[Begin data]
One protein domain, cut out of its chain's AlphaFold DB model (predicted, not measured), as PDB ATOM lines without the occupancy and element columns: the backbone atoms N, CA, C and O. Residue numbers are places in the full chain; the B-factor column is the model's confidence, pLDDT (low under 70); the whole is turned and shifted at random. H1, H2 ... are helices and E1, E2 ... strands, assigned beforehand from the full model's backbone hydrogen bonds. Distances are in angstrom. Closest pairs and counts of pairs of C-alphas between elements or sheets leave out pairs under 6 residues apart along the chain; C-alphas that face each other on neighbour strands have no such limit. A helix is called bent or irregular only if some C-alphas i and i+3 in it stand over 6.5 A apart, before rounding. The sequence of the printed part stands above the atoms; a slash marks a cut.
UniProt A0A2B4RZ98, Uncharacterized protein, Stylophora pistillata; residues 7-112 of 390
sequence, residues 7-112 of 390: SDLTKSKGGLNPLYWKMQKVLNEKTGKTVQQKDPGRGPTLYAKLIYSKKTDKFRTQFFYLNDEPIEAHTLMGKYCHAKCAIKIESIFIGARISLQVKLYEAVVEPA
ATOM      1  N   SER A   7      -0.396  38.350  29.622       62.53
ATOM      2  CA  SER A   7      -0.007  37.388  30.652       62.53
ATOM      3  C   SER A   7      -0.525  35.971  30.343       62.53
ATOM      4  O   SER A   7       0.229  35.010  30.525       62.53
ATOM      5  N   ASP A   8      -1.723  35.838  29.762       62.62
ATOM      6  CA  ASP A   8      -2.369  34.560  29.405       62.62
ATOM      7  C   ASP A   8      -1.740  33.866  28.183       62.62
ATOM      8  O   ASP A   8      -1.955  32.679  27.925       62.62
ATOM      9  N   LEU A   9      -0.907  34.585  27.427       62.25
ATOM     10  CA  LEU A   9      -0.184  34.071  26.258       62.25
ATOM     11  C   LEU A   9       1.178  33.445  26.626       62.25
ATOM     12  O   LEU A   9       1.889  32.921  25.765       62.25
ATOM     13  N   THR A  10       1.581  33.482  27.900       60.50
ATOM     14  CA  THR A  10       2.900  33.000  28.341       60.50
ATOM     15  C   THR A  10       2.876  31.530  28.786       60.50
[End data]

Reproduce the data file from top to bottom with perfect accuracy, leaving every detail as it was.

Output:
One protein domain, cut out of its chain's AlphaFold DB model (predicted, not measured), as PDB ATOM lines without the occupancy and element columns: the backbone atoms N, CA, C and O. Residue numbers are places in the full chain; the B-factor column is the model's confidence, pLDDT (low under 70); the whole is turned and shifted at random. H1, H2 ... are helices and E1, E2 ... strands, assigned beforehand from the full model's backbone hydrogen bonds. Distances are in angstrom. Closest pairs and counts of pairs of C-alphas between elements or sheets leave out pairs under 6 residues apart along the chain; C-alphas that face each other on neighbour strands have no such limit. A helix is called bent or irregular only if some C-alphas i and i+3 in it stand over 6.5 A apart, before rounding. The sequence of the printed part stands above the atoms; a slash marks a cut.
UniProt A0A2B4RZ98, Uncharacterized protein, Stylophora pistillata; residues 7-112 of 390
sequence, residues 7-112 of 390: SDLTKSKGGLNPLYWKMQKVLNEKTGKTVQQKDPGRGPTLYAKLIYSKKTDKFRTQFFYLNDEPIEAHTLMGKYCHAKCAIKIESIFIGARISLQVKLYEAVVEPA
ATOM      1  N   SER A   7      -0.396  38.350  29.622       62.53
ATOM      2  CA  SER A   7      -0.007  37.388  30.652       62.53
ATOM      3  C   SER A   7      -0.525  35.971  30.343       62.53
ATOM      4  O   SER A   7       0.229  35.010  30.525       62.53
ATOM      5  N   ASP A   8      -1.723  35.838  29.762       62.62
ATOM      6  CA  ASP A   8      -2.369  34.560  29.405       62.62
ATOM      7  C   ASP A   8      -1.740  33.866  28.183       62.62
ATOM      8  O   ASP A   8      -1.955  32.679  27.925       62.62
ATOM      9  N   LEU A   9      -0.907  34.585  27.427       62.25
ATOM     10  CA  LEU A   9      -0.184  34.071  26.258       62.25
ATOM     11  C   LEU A   9       1.178  33.445  26.626       62.25
ATOM     12  O   LEU A   9       1.889  32.921  25.765       62.25
ATOM     13  N   THR A  10       1.581  33.482  27.900       60.50
ATOM     14  CA  THR A  10       2.900  33.000  28.341       60.50
ATOM     15  C   THR A  10       2.876  31.530  28.786       60.50